I Taught My Teen Daughters How to Break a Guy’s Nose
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Family & Fatherhood

I Taught My Teen Daughters How to Break a Guy’s Nose

I’m not overprotective; I’m just being proactive

young teenager girl in a boxing gym kicking a large punching bag
Jared Soares

You wouldn’t know it to look at them, but my daughters, ages 12 and 16, know how to fight.

It’s something I have practiced with them for the past few years in twice-weekly sessions combining boxing and Brazilian jiu-jitsu. I’ve spent the past 20 years studying jiu-jitsu, earning my black belt from the estimable Royce Gracie.

I’m compelled to share my knowledge with my daughters because the world is different for women. Rare is the man who draws the uncomfortable attention of classmates or coworkers. Nobody tells me to smile when I walk down the street. There’s no “resting son-of-a-bitch face.”

But for my girls, the overtures are already underway. I’ve heard the “hey baby” chorus directed at them a few times. My mission has been to make sure if that attention is unwanted and becomes aggressive, my girls become more trouble than expected.

We began when they were young enough to consider it play, roughhousing with an agenda. As they got older, there has been protesting; my leaning into their rooms to tell them it’s time for their rounds can elicit groans and eye rolls.

Jay Ferrari and his daughters during their jiu jitsu training at his martial arts facility in Takoma Park, Maryland.
Jared Soares

The key has been to keep the parental pressure light — progress, not perfection. They get to discover the satisfaction of crisp execution at their own pace. Some days they sleepwalk through it all; other days I’ve caught shots to the gut with enough sauce on them to leave me gasping for breath. And where they used to pause and apologize, now they press forward with a flurry. Punches come in bunches.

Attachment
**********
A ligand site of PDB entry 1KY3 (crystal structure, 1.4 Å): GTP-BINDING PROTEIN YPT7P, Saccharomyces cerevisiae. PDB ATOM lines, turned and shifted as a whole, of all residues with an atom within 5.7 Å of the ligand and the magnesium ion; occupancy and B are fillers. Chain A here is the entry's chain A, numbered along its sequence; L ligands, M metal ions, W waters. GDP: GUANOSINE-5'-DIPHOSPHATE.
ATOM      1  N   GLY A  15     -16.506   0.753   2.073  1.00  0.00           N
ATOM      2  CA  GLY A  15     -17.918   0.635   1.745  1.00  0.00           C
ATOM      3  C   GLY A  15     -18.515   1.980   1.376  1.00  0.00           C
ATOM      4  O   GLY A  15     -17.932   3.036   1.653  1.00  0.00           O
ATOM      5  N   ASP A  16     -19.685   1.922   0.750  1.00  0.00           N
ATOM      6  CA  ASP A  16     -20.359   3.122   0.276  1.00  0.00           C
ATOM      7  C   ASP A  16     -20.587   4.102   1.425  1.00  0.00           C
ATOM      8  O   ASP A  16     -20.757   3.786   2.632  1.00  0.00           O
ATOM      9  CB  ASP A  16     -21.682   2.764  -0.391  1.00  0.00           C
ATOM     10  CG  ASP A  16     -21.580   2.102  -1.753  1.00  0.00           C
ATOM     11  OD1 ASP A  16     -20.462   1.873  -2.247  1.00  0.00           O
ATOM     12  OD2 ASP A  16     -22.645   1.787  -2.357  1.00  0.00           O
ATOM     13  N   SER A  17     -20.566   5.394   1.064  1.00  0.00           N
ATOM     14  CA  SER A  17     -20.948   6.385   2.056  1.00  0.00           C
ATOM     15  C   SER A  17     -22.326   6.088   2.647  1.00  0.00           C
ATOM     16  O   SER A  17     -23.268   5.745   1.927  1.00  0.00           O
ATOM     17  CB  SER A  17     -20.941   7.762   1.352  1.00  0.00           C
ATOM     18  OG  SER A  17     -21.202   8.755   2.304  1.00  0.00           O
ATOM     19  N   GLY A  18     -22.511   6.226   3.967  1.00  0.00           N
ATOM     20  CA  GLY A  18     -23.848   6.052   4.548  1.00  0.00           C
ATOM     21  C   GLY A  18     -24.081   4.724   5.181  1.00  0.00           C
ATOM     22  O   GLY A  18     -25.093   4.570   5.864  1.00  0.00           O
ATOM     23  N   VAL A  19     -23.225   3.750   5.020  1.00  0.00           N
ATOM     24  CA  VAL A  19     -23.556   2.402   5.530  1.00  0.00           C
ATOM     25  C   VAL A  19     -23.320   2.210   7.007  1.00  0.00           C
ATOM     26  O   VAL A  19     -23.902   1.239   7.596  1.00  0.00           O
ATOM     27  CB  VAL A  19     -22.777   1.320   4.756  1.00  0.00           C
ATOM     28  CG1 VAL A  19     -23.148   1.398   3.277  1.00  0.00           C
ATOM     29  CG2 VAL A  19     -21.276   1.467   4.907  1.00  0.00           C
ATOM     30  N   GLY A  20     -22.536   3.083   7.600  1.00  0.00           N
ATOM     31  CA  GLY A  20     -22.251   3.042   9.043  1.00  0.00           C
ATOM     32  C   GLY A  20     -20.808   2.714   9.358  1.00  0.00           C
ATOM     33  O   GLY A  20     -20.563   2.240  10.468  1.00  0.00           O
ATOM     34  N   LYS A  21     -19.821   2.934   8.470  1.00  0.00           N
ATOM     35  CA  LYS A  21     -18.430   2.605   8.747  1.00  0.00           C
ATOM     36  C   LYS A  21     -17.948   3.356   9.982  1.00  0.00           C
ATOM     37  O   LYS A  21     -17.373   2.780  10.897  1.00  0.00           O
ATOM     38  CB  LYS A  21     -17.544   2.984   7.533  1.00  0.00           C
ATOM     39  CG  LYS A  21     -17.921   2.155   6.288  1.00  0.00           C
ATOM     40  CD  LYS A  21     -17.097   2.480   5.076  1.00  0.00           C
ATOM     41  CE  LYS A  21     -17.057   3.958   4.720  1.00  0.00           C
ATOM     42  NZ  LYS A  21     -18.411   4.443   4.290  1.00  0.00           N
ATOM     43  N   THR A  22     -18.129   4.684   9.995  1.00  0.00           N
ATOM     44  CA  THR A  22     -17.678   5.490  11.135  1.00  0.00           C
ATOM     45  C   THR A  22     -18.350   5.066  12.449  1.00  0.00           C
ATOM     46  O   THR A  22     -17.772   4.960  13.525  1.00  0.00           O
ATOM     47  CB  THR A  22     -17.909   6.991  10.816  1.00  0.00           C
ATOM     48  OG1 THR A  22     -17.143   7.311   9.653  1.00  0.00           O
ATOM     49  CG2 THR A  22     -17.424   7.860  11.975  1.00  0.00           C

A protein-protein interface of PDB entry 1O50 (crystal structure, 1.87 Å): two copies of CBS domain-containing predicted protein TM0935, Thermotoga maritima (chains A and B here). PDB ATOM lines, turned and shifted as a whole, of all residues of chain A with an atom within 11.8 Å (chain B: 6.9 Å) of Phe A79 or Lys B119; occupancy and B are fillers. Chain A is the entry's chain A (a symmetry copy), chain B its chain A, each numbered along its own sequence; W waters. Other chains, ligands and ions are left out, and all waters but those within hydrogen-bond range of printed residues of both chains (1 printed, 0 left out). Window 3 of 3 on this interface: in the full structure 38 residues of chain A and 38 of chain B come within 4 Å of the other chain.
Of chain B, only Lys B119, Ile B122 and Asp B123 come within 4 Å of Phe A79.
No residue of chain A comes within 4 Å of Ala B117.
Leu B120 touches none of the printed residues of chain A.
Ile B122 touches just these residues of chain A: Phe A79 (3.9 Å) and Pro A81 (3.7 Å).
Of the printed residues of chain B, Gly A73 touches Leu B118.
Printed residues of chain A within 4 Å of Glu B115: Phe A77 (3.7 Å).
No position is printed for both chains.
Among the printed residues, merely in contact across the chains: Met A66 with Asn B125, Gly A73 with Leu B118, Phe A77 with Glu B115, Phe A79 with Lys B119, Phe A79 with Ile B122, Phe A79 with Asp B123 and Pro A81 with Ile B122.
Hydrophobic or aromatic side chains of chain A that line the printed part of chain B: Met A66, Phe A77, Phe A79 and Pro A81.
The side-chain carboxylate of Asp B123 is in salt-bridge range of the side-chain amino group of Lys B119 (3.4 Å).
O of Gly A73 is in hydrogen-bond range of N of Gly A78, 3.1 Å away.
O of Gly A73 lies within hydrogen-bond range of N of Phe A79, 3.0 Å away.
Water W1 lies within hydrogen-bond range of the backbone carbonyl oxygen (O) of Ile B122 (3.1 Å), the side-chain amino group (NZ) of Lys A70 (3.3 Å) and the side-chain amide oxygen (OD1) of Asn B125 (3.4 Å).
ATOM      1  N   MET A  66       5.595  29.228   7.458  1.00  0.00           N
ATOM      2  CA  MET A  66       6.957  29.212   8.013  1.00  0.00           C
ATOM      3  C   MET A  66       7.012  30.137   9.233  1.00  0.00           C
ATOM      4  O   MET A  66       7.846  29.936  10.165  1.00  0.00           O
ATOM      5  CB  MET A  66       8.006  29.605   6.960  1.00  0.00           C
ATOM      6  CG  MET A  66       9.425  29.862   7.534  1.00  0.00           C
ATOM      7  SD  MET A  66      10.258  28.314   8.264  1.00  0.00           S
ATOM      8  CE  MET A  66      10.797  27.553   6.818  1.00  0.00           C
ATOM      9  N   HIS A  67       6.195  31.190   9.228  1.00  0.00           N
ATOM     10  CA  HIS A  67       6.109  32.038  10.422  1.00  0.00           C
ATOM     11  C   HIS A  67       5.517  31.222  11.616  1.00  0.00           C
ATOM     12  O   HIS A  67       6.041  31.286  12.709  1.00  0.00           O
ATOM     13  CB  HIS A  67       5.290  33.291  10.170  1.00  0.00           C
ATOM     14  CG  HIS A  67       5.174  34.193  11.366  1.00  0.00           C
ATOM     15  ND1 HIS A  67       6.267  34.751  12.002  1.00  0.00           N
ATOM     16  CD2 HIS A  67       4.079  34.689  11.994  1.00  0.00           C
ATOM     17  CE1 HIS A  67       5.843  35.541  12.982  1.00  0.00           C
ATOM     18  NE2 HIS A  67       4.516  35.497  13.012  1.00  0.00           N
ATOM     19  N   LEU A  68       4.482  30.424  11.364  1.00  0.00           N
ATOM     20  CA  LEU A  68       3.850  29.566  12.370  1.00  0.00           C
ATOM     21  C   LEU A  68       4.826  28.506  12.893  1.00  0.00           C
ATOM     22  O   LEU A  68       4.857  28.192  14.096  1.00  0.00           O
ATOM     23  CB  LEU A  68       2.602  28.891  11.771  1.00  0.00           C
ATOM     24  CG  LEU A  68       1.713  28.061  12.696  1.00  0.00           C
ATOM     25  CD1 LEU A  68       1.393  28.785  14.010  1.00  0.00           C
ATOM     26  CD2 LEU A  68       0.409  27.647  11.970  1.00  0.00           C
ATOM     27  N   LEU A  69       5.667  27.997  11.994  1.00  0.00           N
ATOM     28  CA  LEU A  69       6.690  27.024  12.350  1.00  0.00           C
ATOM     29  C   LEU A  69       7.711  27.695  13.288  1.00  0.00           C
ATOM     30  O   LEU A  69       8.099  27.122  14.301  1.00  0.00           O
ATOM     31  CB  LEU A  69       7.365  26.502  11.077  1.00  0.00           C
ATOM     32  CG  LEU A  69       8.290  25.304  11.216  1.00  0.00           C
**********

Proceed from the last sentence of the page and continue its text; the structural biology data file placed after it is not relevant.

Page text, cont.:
The girls and I practice and practice — and practice some more. They deliver cross-hook-cross combos after slipping the dumb overhand right every untrained male predictably throws. They drill wrist locks and hip throws off uninvited grabs. They hit knee-tap takedowns to full mount off hair pulls, and shoulder locks off unwelcome arms around their shoulders.

We’re creating what I hope is a bit of confidence — not to be an aggressor, but to know they can be properly aggressive should circumstances warrant. As my first boxing coach taught me: People don’t like to fight; people like to beat up people. This is the mantra I constantly reinforce. Don’t look like an easy target, and you won’t be one. If you’re on the brink of confrontation, knowing enough to fix your stance, raise your hands and step back out of striking range can be enough to diffuse a fight.

And I always reinforce the simple virtues of running away as fast as you can — which is much easier to do if a misguided suitor has dropped to a knee while blood leaks from his nose.

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